Dependency Injection w/ Reader Monad

Skip to first unread message

Chris Kahn

Jun 12, 2014, 11:17:41 AM6/12/14
I've read a few threads on here, and a few of those posts reachable on Google, about using the Reader monad to achieve dependency injection in Scala. I find this approach really intriguing.

However none of these articles put up any sort of usable example code so I can examine what a functioning version would look like, and a lot of what I'm reading is too basic / fails to address a few real-world issues. The example is typically the database connection being injected into some class using the Reader monad. However, in my Cake-style applications, it's more than just a Connection object being passed around: I have a dependencies from Controllers -> Services -> Repositories defined using traits, with the concrete implementations of services and repositories being injected by controllers at the top of the application. Is there a nice, clean way to inject multiple dependencies down several layers around?

The second problem I have is that in the past I've used ReactiveMongo, and presently I'm using the postgresql-async driver. Thus my repositories return, for example, a Future[Option[User]] not Option[User], and I'm additionally confused about how to properly handle this.

Another problem I'm trying to solve is, in postgresql-async you can run multiple calls in a database transaction by calling connection.inTransaction and passing it a f: Connection => Future[A] which can be mapped to chain several operations in a transaction. I want to be able to have my service layer run multiple repository calls in a transaction without my service classes having to know about the specific database driver's inTransaction method.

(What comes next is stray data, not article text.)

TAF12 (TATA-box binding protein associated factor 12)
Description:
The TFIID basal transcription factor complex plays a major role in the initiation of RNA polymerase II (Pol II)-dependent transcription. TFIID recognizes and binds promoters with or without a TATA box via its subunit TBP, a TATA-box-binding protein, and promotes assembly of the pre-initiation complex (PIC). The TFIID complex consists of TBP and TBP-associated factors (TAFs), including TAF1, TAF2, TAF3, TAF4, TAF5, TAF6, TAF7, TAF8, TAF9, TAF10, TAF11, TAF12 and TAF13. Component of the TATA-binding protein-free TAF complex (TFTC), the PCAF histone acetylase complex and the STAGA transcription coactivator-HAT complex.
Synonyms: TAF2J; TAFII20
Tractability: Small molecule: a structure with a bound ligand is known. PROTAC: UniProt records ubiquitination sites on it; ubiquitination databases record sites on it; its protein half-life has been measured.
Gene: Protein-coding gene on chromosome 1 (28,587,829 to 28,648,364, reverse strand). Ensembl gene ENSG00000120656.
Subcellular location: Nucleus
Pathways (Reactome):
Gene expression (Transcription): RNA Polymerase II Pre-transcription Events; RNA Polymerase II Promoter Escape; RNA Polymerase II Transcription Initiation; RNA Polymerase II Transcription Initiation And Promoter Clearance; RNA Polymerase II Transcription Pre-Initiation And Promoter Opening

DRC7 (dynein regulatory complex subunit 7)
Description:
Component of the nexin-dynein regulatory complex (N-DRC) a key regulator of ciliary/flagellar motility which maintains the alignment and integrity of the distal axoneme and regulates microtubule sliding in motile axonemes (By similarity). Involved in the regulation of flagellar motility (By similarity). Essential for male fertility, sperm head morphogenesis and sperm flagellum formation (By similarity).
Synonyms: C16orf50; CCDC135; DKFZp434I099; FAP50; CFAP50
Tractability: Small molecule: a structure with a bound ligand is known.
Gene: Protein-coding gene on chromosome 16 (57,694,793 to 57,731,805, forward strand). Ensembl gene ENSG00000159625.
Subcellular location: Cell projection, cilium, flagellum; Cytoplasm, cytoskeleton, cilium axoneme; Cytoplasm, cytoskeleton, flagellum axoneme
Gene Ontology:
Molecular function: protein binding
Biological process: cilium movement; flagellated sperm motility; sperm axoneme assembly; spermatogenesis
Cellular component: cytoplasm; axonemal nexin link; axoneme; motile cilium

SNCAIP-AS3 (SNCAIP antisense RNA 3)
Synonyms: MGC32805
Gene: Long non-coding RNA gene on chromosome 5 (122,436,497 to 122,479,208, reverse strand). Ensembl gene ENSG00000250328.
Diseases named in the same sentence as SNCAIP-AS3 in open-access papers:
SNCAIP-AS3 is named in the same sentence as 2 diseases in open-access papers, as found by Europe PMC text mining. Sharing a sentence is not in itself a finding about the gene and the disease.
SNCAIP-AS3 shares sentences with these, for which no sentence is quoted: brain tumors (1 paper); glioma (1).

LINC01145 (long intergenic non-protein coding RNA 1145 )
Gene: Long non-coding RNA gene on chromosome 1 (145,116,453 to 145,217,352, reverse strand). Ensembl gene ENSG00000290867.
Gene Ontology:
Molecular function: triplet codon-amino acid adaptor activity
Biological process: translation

Thanks for any help or advice.

Chris Marshall

Jun 13, 2014, 6:48:46 AM6/13/14
Strictly speaking, you should be using an IO-like Monad to do your database code. But that's OK because you can use ReaderT[IO, Config]

Typically I would define something like (if I understand you correctly):

case class Config(controllers: Controllers, services: Services, repos: Repositories)

Then run your program thru Reader[Config, _]. If you do use ReaderT with IO, then it's useful to do something like this:

   type Program[+A] = ReaderT[IO, Config, A]

You can then define type constructors in a module:

  object Program {
    def point[A](a: => A) = .... 

If you are interested, I gave a presentation recently about pretty much exactly what you are talking about here (except rather than use a Connection to access a database, I use a Session to get data out of a bespoke Java API). The last slides include using ReaderWriterStateT with Config, and threading errors thru \/ - and I also talk about what to do when you get Futures back from your API. The presentation is available and talk here: (you need to register for content).


You received this message because you are subscribed to the Google Groups "scalaz" group.
To unsubscribe from this group and stop receiving emails from it, send an email to
To post to this group, send email to
Visit this group at
For more options, visit

Reply all
Reply to author
0 new messages